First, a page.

Bridges are the trouble spots of any transport system. If they become impassable to pedestrians and/or vehicles, traffic chaos will result in no time. In the worst case, a bridge can collapse entirely, with catastrophic consequences.
Based on the analysis of acoustic emissions, Bilfinger has designed a process that allows bridges to be monitored continuously. The concept is simple: Every hairline crack or minute change in the fabric of a building structure emits sonic signals. By capturing these signals using high-tech sensors and corresponding software programs, it is possible immediately to detect changes in the structure’s substance.
“With this technology, we are taking the inspection of bridges to a new level,” says Ronald Hepper, CEO of Bilfinger Noell. “This method puts us in a position to detect and precisely locate any damage to a structure in a timely manner. Even under challenging environmental conditions such as frost, heat, vibrations or ambient noise, we can use intelligent sound-emission analysis to identify, analyze, and monitor any and all events in a bridge structure as they occur.”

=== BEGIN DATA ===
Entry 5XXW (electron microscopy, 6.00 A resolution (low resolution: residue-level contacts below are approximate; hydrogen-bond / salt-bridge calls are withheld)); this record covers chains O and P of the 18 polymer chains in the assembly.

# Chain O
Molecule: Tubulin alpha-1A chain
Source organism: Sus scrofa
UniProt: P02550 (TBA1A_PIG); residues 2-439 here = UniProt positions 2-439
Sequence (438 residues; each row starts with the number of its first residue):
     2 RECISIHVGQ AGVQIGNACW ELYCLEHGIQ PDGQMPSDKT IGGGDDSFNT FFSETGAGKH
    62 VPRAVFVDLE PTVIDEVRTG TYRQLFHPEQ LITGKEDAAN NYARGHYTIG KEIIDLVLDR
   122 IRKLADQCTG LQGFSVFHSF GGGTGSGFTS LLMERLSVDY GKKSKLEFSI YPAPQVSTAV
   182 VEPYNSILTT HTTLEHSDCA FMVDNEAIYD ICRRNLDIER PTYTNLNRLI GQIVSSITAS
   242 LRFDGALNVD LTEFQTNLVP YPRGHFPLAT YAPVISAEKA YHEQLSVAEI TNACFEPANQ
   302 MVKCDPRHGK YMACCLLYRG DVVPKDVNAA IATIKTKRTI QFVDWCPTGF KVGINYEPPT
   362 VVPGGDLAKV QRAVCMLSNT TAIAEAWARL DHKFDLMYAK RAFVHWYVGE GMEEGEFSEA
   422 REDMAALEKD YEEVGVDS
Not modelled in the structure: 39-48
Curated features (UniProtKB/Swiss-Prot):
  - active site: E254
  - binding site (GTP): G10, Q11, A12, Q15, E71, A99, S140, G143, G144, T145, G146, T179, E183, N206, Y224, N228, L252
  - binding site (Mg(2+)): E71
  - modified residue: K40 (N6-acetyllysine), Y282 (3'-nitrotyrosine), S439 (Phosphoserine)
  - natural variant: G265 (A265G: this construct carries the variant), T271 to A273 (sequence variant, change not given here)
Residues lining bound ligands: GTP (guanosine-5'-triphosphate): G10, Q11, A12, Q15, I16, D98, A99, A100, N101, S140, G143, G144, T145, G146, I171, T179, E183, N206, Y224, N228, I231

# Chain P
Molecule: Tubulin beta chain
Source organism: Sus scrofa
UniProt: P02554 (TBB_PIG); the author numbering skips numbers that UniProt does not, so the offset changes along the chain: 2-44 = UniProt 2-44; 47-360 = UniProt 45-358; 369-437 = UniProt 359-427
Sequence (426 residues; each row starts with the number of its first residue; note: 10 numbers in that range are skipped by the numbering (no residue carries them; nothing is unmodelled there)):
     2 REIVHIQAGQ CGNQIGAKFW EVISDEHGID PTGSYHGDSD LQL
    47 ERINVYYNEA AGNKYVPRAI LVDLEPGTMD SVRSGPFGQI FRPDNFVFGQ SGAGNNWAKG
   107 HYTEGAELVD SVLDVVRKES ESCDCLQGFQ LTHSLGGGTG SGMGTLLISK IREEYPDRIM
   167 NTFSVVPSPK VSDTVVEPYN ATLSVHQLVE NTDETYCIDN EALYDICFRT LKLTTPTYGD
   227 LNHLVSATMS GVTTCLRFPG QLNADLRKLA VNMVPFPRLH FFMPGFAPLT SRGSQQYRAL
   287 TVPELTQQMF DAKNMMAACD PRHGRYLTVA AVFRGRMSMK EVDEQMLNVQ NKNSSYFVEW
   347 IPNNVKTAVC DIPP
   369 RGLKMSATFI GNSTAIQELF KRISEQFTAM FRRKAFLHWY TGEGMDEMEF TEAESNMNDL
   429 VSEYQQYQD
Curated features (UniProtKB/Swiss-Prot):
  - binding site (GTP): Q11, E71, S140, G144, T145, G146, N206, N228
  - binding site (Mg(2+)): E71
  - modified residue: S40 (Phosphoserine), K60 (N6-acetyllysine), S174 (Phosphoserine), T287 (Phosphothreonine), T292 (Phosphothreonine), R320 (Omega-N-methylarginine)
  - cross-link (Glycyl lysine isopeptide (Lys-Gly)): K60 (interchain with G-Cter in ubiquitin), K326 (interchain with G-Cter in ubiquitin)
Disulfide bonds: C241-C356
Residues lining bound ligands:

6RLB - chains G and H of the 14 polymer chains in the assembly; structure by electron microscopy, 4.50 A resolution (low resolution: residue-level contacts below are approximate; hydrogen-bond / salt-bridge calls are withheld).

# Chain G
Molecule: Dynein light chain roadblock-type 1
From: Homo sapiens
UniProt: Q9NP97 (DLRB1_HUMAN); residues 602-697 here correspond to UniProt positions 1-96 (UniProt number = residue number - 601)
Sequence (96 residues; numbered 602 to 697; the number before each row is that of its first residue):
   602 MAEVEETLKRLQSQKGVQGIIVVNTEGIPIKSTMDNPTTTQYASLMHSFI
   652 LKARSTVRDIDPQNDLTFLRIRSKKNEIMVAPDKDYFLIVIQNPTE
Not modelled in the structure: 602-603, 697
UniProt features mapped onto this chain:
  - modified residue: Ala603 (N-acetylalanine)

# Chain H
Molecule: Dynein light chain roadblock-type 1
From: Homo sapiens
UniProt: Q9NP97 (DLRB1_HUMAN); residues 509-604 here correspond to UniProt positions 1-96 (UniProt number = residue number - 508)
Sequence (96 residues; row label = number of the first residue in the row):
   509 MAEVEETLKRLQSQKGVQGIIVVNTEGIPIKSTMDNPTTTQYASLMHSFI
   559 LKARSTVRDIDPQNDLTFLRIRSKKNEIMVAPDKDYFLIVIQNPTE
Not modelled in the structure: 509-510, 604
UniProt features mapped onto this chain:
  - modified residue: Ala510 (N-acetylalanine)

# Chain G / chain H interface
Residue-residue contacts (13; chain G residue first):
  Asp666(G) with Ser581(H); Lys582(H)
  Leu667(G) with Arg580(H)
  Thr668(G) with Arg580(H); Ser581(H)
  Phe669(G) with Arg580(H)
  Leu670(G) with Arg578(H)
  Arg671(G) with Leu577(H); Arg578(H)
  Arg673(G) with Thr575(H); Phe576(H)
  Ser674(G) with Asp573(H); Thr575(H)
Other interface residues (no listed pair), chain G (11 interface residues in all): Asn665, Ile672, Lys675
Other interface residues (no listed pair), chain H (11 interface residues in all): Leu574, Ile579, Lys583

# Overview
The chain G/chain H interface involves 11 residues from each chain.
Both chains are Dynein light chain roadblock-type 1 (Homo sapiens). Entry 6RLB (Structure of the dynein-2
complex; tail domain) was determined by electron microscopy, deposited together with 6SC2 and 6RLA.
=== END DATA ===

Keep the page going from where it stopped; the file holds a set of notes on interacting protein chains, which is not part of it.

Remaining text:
The technology is already being tested at a viaduct near Fulda, Germany, as part of a pilot project jointly conducted with the competent public transport company. In the course of the monitoring process, the transport authority receives a continuous feed of online information about the condition of the structure.
“We analyze the bridge’s ongoing operations by means of a self-developed program that runs around the clock. It is able to interpret the signals coming from the viaduct, such as sounds or temperature emissions, with the aid of sensors attached to the structure and classifies them using a traffic-light system. This technology enables us to not only make bridges safer – it also makes a contribution towards extending their useful lives,” says Hepper.